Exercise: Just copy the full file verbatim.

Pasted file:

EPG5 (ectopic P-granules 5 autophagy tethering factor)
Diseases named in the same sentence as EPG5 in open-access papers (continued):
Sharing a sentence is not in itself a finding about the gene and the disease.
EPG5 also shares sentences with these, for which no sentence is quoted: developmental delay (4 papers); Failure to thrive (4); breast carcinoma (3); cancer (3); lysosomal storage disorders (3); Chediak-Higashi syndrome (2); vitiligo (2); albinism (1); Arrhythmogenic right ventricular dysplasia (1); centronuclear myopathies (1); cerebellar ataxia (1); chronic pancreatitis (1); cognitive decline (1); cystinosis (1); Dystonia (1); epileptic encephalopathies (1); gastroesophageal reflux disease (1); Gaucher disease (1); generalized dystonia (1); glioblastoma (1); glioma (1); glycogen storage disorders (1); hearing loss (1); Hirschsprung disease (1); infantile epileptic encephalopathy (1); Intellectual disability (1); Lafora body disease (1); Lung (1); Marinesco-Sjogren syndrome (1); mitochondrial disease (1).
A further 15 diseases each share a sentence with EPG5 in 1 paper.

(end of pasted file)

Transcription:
EPG5 (ectopic P-granules 5 autophagy tethering factor)
Diseases named in the same sentence as EPG5 in open-access papers (continued):
Sharing a sentence is not in itself a finding about the gene and the disease.
EPG5 also shares sentences with these, for which no sentence is quoted: developmental delay (4 papers); Failure to thrive (4); breast carcinoma (3); cancer (3); lysosomal storage disorders (3); Chediak-Higashi syndrome (2); vitiligo (2); albinism (1); Arrhythmogenic right ventricular dysplasia (1); centronuclear myopathies (1); cerebellar ataxia (1); chronic pancreatitis (1); cognitive decline (1); cystinosis (1); Dystonia (1); epileptic encephalopathies (1); gastroesophageal reflux disease (1); Gaucher disease (1); generalized dystonia (1); glioblastoma (1); glioma (1); glycogen storage disorders (1); hearing loss (1); Hirschsprung disease (1); infantile epileptic encephalopathy (1); Intellectual disability (1); Lafora body disease (1); Lung (1); Marinesco-Sjogren syndrome (1); mitochondrial disease (1).
A further 15 diseases each share a sentence with EPG5 in 1 paper.